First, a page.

Earlier this week, I projected the 2013 seasons of cornerbacks Brandon Carr and Morris Claiborne. Today, I’ll take a look at nickel cornerback Orlando Scandrick. Scandrick had an underrated 2012 season. He had a few crucial penalties and missed a big tackle late against the Atlanta Falcons, and those plays tend to stick out in people’s minds.
However, Scandrick also allowed only 20 completions on the 39 attempts that came his way—a low 51.3 completion rate for a slot cornerback. He didn’t record an interception, but he also didn’t allow any touchdowns. He gave up 222 yards in 221 snaps in coverage—good for 1.00 yards per snap. Compare that number to 1.17 yards per snap for Carr and 1.21 yards per snap for Claiborne. When you consider that Scandrick plays an even more difficult position on the inside, you can start to see why he played so well in 2012.
This year, Scandrick will need to fend off rookie B.W. Webb. Webb is a talented player, but Scandrick should be able to retain third cornerback duties if he plays like he did in 2012. Last season was perhaps Scandrick’s best; in comparison, he allowed 1.36 yards per snap in 2011 and 1.32 yards per snap in 2010. Based on those numbers, we can effectively project Scandrick at around 1.20 yards per snap in 2013.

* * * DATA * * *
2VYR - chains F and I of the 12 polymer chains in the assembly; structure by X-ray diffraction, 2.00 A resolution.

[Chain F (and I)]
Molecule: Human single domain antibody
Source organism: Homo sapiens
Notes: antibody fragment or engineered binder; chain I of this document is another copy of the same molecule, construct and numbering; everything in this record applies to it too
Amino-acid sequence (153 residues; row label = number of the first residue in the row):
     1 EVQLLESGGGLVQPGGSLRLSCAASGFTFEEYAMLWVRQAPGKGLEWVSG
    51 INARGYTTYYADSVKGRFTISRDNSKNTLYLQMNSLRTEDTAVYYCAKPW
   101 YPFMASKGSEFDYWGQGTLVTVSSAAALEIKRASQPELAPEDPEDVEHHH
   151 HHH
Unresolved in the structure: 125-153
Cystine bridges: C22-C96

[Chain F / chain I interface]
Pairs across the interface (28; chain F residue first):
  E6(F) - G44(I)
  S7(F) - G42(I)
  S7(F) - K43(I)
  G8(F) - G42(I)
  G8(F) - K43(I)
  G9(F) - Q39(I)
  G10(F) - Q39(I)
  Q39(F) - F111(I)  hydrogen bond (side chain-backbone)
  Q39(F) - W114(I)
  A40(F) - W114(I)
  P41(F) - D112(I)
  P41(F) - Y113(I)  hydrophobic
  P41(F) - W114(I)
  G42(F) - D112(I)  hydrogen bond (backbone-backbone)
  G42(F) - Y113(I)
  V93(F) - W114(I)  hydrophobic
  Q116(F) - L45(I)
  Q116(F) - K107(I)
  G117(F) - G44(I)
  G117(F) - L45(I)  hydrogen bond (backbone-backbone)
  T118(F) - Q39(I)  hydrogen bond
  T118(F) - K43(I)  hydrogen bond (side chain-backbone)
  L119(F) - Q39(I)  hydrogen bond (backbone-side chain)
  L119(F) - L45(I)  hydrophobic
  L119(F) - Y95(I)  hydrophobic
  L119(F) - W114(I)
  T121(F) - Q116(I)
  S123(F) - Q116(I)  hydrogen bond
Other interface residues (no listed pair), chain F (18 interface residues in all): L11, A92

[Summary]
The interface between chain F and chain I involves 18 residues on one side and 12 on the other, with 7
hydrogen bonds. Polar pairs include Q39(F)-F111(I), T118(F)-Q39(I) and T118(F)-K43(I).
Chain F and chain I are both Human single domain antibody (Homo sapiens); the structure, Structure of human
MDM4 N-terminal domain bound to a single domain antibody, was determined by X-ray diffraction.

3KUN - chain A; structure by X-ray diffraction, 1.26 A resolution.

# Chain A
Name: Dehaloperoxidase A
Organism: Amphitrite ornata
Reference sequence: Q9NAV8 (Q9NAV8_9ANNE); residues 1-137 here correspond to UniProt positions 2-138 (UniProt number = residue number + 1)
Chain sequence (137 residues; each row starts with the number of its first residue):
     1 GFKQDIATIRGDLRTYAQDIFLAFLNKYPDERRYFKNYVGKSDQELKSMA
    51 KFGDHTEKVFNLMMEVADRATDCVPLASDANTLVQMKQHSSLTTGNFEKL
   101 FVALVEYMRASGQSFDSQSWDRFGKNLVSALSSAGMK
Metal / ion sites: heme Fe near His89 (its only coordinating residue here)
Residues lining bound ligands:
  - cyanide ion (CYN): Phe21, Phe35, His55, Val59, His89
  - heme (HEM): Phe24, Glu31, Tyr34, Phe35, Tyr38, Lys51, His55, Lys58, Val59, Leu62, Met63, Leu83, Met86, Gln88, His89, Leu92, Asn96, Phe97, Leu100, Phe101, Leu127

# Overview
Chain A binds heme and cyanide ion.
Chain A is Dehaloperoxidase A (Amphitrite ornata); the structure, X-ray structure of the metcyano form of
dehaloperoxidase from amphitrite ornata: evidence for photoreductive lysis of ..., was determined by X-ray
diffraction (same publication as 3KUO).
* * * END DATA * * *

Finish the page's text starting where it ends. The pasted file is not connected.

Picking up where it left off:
If Scandrick plays a full season, he’ll likely see around 400 coverage snaps, meaning he’d allow 480 receiving yards. Scandrick has historically been targeted on around 18 percent of his coverage snaps, which would equate to 72 targets in 2013. Scandrick allowed a completion on nearly 70 percent of passes his way in the two seasons prior to 2012. If we project a 65.3 percent completion rate, Scandrick would give up 47 completions on the 72 looks his way—6.67 yards per target.
Since 2010, Scandrick has made a tackle on 7.1 percent of his snaps. If that number remains steady in 2013, Scandrick should fall in the range of 43 tackles. Unfortunately, it will probably always be a challenge for Scandrick to haul in a lot of interceptions because, when he’s on the field, the Cowboys are usually in man coverage. With his back turned to the quarterback, it’s difficult for Scandrick to make plays on the ball.
Final 2013 Projection: 47 receptions on 72 targets (65.3 percent) for 480 yards (6.67 YPA), 1.20 yards per snap, 43 tackles, one interception
Jonathan Bales is the founder of The DC Times. He writes for DallasCowboys.com and the New York Times. He's also the author of Fantasy Football for Smart People: How to Dominate Your Draft.